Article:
Sunday, July 23, 2017

[Ichthyology • 2017] Mola tecta • Hiding in Broad Daylight: Molecular and Morphological Data Reveal A New Ocean Sunfish Species (Tetraodontiformes: Molidae) that has Eluded Recognition


Mola tecta
Nyegaard, Sawai, Gemmell, Gillum, Loneragan, Yamanoue & Stewart, 2017

Hoodwinker Ocean Sunfish  DOI: 10.1093/zoolinnean/zlx040 

Abstract

The taxonomy of the ocean sunfishes (Molidae) has a complicated history. Currently, three genera and four species are recognized, including two in the genus Mola (M. mola and M. ramsayi). In 2009, a genetic study revealed a potential third species, Mola species C, in Southeast Australian waters. Concentrating on this region, we obtained samples and morphological data from 27 Mola sp. C specimens, genetically confirmed the existence of this species (mtDNA D-loop and cytochrome c oxidase 1), and established its morphology across a size spectrum of 50–242 cm total length. Mola sp. C is diagnosed by clavus meristics [15–17 fin rays (13–15 principal, 2 minor), 5–7 ossicles, paraxial ossicles separate], clavus morphology (prominent smooth band back-fold, rounded clavus edge with an indent), and body scale morphology (raised conical midpoints, non-branching). This species does not develop a protruding snout, or swollen dorso- or ventrolateral ridges. Body proportions remain similar with growth. A review of the historic literature revealed that Mola sp. C is a new, hitherto undescribed species, Mola tecta, which we describe and diagnose, and that it is the first proposed addition to the genus Mola in 125 years. Its core distribution is likely in the temperate waters of the Southern Hemisphere.

Keywords: Australia, CO1 mtDNA, D-loop, morphology, morphometrics, New Zealand, phylogenetics, southern hemisphere, taxonomy.


Family Molidae Bonaparte, 1832
Genus Mola Koelreuter, 1766

Mola Koelreuter, 1766. Type specimen Mola aculeata, i.e. pre-juvenile form.
Mola Cuvier, 1798. Type specimen Tetraodon mola Linnaeus, 1758, i.e. adult form.


 •  Mola mola (Linnaeus, 1758)
No known holotype (Parenti, 2003; Eschmeyer et al., 2017) 

Distribution: Currently thought to be widely distributed in all the world’s oceans except for the polar seas, however may be relatively uncommon in some areas (e.g. around Australia and New Zealand).


 •  Mola ramsayi (Giglioli, 1883)
Holotype: BMNH 1883.11.29.22 

Distribution: Previously thought to be restricted to the South Pacific (Fraser-Brunner, 1951), however if Mola sp. A is shown to belong to M. ramsayi, the distribution is much wider than previously thought, including the Pacific and Indian oceans in both hemispheres, as well as the Mediterranean and probably also the European seas.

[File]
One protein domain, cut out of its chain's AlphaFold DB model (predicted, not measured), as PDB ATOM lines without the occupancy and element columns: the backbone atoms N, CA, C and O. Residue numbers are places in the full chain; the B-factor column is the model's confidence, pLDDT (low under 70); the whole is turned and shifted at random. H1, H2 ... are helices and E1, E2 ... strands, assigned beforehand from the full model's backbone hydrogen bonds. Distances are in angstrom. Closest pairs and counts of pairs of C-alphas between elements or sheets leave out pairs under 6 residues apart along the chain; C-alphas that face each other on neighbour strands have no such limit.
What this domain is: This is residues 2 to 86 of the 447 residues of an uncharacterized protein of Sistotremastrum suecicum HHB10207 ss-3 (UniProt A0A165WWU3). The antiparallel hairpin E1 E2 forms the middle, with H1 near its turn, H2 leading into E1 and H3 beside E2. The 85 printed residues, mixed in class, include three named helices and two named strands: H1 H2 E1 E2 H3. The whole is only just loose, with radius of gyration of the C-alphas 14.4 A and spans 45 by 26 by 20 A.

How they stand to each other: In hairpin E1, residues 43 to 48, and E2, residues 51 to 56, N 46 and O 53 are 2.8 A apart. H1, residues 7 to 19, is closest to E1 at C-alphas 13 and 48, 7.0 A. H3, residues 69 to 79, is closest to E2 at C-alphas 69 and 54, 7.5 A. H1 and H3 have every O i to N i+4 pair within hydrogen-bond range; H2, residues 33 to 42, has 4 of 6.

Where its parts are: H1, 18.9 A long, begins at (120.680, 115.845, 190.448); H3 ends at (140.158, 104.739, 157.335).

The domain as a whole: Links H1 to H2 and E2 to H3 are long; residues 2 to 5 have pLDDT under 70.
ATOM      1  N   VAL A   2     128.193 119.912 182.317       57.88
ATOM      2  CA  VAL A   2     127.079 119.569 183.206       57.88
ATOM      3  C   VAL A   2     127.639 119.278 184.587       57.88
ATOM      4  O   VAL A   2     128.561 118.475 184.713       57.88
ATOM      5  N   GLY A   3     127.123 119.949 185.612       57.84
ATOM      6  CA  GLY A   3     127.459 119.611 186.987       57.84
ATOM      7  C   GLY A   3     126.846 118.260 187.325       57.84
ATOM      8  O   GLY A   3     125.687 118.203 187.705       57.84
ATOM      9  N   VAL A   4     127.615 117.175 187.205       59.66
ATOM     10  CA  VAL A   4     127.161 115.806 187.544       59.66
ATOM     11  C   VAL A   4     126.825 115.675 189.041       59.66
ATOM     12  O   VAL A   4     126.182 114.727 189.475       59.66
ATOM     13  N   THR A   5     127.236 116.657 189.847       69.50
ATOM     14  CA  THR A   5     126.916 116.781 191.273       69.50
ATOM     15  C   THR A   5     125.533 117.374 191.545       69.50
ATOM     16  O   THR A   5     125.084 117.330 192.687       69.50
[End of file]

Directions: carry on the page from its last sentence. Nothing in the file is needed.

Mola tecta stranded on Birdlings Flat south of Christchurch, New Zealand, May 2014.
Photograph by M. NYEGAARD 

The hoodwinker sunfish grows to at least 2.4 metres long, with a distinctive ‘backfold’ of smooth skin separating the back fin into two.
Illustration by Michelle Freeborn, Wellington Museum Te Papa Tongarewa. 


 •  Mola tecta sp. nov. 
New English name: Hoodwinker Ocean Sunfish.
New Japanese name: Kakure-manbo

Etymology: The species name tecta is derived from the Latin tectus (disguised, hidden), as this species evaded discovery for nearly three centuries, despite the keen interest among early sunfish taxonomists and the continued attention these curious fish receive. The Japanese name is derived from the species name tecta: ‘hidden’ (Kakure), ‘sunfish’ (manbo), while the English name, ‘Hoodwinker’, pertains to the figurative meaning ‘trickster, deceiving by disguise’, c. 1600.

Habitat and distribution: Mola tecta has been confirmed in the southeast of Australia (New South Wales, South Australia, Tasmania and Victoria) (Yoshita et al., 2009; this study), around New Zealand (this study), and off South Africa (Bass et al., 2005) (Fig. 10). Photographs (e.g. Supporting Information, Fig. S1A) indicates that it also occurs in Chilean waters. This suggests that M. tecta is distributed widely in the temperate waters of the Southern Hemisphere, with occasional, but presumably rare, occurrences in the Northern Hemisphere. Migrations are unknown.


Marianne Nyegaard, Etsuro Sawai, Neil Gemmell, Joanne Gillum, Neil R. Loneragan, Yusuke Yamanoue and Andrew L. Stewart. 2017. Hiding in Broad Daylight: Molecular and Morphological Data Reveal A New Ocean Sunfish Species (Tetraodontiformes: Molidae) that has Eluded Recognition.  Zoological Journal of the Linnean Society. XX, zlx040. DOI: 10.1093/zoolinnean/zlx040

The four-year treasure hunt for the hoodwinker sunfish theconversation.com/the-four-year-treasure-hunt-for-the-hoodwinker-sunfish-81265 via @ConversationEDU
 Massive Two-Ton Fish Species Discovered  on.natgeo.com/2udsR8V via @NatGeo

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